Genes involved in the transition from normal epithelium to intraepithelial neoplasia are associated with colorectal cancer patient survival

Biochem Biophys Res Commun. 2013 May 31;435(2):282-8. doi: 10.1016/j.bbrc.2013.04.063. Epub 2013 Apr 27.


Whether the heterogeneity in tumor cell morphology and behavior is the consequence of a progressive accumulation of genetic alterations or an intrinsic property of cancer-initiating cells established at initiation remains controversial. The hypothesis of biological predetermination in human cancer was proposed many years ago and states that the biological potency of cancer cells is predestinated in the precancerous stage. The present study aimed to investigate whether the aberrant molecular events occurring in initial cancer stages could eventually influence colorectal cancer (CRC) progression. We analyzed the mRNA and miRNA expression profiles of colorectal normal mucosa, low-grade intraepithelial neoplasia (LIN), high-grade intraepithelial neoplasia (HIN), and adenocarcinoma tissues. Compared with the transitions from LIN to HIN to invasive carcinoma, the transition from normal epithelium to LIN appeared to be associated with greater changes in the number and expression levels of mRNAs and miRNAs, with a differential expression of 2322 mRNAs and 71 miRNAs detected. Utilizing these early molecular changes, a miRNA-hub network analysis showed that 166 genes were identified as targets regulated by 30 miRNAs. Among these genes, a 55-gene signature regulated by 5 miRNAs was shown to be associated with overall survival or disease-free survival in three independent sample sets. Thus, the molecular changes in the transcriptome associated with the transition from normal to intraepithelial neoplasm may influence CRC progression.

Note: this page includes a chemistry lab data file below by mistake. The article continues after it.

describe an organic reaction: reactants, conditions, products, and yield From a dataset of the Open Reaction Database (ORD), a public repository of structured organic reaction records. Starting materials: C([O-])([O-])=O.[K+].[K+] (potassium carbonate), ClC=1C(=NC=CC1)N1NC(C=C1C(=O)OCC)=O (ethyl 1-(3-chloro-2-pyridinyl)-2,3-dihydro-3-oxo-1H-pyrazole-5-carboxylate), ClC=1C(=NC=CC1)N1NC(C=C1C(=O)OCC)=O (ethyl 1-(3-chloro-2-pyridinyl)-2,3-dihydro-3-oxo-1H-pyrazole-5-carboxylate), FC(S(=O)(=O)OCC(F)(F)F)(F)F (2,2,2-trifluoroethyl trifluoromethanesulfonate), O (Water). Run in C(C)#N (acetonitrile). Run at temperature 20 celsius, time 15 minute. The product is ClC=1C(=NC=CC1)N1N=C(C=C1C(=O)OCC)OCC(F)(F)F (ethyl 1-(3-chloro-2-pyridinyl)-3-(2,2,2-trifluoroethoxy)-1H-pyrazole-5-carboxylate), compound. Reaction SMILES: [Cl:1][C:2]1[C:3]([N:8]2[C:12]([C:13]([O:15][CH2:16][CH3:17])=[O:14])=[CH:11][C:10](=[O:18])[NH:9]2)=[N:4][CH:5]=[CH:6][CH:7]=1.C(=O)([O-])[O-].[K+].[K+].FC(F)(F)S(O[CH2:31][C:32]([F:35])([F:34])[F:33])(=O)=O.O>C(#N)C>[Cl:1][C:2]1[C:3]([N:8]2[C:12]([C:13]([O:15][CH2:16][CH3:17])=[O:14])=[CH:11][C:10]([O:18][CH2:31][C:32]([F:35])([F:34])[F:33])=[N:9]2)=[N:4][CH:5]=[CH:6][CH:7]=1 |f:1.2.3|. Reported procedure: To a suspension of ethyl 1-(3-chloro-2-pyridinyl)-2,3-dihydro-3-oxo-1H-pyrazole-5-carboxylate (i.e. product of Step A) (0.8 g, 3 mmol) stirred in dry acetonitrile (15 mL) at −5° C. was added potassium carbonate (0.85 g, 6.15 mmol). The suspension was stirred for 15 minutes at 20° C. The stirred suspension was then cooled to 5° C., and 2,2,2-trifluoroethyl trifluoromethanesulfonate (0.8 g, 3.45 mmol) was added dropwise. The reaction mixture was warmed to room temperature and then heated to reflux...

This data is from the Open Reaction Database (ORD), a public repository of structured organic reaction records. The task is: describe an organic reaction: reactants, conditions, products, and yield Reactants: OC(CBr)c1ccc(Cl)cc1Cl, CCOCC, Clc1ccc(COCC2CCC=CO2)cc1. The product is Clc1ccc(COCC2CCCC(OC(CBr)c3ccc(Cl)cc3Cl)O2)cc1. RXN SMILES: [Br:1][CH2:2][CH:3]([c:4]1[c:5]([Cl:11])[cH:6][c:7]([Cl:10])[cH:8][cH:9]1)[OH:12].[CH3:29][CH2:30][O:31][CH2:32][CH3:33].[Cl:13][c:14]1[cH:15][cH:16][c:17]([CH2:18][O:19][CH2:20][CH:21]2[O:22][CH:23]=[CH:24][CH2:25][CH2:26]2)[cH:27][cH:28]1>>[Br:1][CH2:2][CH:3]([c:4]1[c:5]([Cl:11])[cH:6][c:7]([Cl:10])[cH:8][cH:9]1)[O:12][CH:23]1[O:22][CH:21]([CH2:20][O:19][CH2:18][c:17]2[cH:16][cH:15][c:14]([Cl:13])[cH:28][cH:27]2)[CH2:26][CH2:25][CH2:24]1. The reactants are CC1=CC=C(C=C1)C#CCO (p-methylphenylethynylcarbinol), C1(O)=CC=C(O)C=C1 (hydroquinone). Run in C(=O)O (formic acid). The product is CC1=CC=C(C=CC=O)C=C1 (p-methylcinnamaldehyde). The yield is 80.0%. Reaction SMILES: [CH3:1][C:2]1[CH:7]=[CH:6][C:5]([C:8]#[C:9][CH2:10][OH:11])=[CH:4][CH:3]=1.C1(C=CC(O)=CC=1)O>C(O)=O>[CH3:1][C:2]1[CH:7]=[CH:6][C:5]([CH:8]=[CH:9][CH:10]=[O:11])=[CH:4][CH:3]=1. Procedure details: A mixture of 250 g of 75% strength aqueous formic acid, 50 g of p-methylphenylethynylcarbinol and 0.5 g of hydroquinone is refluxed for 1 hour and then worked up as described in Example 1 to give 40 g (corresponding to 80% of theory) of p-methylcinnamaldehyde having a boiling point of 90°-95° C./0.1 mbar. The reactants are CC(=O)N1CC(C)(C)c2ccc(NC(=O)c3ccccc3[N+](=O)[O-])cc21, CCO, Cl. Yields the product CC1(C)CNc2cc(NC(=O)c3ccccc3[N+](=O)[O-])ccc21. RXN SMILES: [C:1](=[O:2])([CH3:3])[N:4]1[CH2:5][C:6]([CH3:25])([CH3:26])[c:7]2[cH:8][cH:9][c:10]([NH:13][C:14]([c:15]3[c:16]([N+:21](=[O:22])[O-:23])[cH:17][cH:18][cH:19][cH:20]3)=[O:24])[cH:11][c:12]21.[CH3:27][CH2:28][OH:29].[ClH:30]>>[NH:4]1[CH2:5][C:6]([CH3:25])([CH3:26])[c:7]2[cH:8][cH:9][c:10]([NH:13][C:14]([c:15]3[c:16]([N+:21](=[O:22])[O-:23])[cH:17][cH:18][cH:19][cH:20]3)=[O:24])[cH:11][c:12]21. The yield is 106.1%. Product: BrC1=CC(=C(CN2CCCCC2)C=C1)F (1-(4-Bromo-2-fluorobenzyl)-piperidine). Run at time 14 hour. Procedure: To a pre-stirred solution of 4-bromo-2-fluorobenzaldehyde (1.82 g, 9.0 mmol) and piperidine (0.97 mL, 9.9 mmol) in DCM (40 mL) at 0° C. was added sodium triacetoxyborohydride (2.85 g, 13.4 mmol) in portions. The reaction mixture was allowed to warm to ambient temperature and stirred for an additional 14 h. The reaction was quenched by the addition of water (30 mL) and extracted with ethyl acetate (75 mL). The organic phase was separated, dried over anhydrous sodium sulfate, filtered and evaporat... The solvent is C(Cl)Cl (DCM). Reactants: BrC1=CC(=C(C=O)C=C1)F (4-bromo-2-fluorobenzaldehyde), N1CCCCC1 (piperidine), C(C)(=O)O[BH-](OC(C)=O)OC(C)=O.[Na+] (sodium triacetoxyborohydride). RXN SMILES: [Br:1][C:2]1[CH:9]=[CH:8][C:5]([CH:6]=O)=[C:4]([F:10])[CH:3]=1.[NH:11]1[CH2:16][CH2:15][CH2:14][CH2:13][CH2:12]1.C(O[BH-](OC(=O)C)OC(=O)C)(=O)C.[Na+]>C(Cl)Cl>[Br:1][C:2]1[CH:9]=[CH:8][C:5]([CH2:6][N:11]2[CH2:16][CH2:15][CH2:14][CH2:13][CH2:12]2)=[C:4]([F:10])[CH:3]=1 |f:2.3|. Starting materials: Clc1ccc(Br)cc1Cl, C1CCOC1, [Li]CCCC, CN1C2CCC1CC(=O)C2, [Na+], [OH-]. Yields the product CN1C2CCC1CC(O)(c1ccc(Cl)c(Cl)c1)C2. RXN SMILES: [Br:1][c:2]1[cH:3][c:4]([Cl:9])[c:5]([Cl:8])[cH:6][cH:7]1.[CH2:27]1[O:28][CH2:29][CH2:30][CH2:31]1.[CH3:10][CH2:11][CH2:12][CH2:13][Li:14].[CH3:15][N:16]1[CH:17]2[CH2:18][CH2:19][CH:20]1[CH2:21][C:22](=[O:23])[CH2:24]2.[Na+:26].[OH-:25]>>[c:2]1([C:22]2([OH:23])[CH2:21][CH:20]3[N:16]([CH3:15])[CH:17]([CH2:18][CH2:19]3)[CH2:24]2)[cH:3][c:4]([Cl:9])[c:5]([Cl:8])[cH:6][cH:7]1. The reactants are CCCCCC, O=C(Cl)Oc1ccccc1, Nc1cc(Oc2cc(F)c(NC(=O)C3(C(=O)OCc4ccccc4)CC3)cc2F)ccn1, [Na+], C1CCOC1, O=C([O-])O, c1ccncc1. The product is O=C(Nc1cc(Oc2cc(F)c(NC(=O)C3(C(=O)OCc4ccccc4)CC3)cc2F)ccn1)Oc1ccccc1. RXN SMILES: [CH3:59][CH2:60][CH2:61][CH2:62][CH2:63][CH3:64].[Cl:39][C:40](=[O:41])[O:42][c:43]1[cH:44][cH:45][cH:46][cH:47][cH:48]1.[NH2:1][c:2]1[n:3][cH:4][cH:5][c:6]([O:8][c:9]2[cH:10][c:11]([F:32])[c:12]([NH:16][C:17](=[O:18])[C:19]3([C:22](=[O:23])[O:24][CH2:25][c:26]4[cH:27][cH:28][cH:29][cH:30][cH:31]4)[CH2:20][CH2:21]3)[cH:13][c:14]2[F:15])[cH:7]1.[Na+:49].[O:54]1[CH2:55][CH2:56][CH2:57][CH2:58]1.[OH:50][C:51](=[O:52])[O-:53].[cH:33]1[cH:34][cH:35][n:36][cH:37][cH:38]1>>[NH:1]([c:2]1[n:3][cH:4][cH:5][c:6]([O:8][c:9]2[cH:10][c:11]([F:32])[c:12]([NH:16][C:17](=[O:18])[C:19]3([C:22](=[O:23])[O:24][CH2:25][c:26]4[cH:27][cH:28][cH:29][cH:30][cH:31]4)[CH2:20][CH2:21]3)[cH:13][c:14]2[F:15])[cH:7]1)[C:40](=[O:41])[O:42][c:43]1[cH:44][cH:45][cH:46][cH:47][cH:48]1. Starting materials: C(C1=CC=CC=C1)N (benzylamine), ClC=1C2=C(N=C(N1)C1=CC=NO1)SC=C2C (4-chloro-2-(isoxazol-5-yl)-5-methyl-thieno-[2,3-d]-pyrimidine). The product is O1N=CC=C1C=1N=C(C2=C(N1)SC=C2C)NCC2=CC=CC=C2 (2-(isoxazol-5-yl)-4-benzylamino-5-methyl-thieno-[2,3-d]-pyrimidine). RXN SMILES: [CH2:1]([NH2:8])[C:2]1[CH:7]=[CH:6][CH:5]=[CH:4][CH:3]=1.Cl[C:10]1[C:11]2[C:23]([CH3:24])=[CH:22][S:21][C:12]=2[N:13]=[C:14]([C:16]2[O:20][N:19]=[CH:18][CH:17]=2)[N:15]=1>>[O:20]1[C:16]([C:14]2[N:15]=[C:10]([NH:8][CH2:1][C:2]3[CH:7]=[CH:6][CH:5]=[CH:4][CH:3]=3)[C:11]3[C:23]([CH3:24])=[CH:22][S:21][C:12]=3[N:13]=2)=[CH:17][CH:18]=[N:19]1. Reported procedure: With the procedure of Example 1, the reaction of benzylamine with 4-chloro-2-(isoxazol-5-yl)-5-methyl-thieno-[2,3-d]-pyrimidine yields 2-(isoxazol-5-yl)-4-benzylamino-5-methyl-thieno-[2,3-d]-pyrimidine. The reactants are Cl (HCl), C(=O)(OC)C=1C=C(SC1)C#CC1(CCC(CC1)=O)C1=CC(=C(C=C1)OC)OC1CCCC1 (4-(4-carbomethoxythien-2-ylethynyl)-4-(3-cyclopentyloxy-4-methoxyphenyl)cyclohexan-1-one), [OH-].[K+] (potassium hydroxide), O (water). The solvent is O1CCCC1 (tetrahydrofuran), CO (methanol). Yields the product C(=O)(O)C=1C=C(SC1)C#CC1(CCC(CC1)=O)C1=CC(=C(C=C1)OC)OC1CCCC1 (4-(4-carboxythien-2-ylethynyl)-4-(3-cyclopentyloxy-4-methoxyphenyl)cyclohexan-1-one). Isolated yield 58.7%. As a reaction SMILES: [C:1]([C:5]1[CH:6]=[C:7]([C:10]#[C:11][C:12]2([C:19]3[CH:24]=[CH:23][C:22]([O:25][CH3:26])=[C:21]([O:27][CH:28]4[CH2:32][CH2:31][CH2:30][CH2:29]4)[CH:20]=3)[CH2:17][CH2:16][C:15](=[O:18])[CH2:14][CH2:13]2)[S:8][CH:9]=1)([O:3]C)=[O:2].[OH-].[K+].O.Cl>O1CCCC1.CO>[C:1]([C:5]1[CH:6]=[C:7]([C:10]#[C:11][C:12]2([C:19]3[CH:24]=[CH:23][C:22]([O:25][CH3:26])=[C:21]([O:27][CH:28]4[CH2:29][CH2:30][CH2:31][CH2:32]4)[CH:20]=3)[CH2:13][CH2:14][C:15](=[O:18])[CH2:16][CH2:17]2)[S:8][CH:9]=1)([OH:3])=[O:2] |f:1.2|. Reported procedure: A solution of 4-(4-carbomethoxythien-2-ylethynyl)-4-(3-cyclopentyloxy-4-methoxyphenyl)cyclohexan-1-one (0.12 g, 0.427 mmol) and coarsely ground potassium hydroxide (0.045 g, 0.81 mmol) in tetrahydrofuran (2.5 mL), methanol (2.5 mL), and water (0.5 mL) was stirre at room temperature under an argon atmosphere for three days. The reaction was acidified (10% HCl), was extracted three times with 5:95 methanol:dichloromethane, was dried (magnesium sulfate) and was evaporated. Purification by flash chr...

Publication types

  • Research Support, Non-U.S. Gov't

MeSH terms

  • Biomarkers, Tumor / genetics*
  • Carcinoma in Situ / genetics*
  • Carcinoma in Situ / mortality*
  • China / epidemiology
  • Colorectal Neoplasms / genetics*
  • Colorectal Neoplasms / mortality*
  • Genes, Neoplasm / genetics*
  • Genetic Markers / genetics
  • Humans
  • Prevalence
  • Risk Factors
  • Survival Analysis
  • Survival Rate*


  • Biomarkers, Tumor
  • Genetic Markers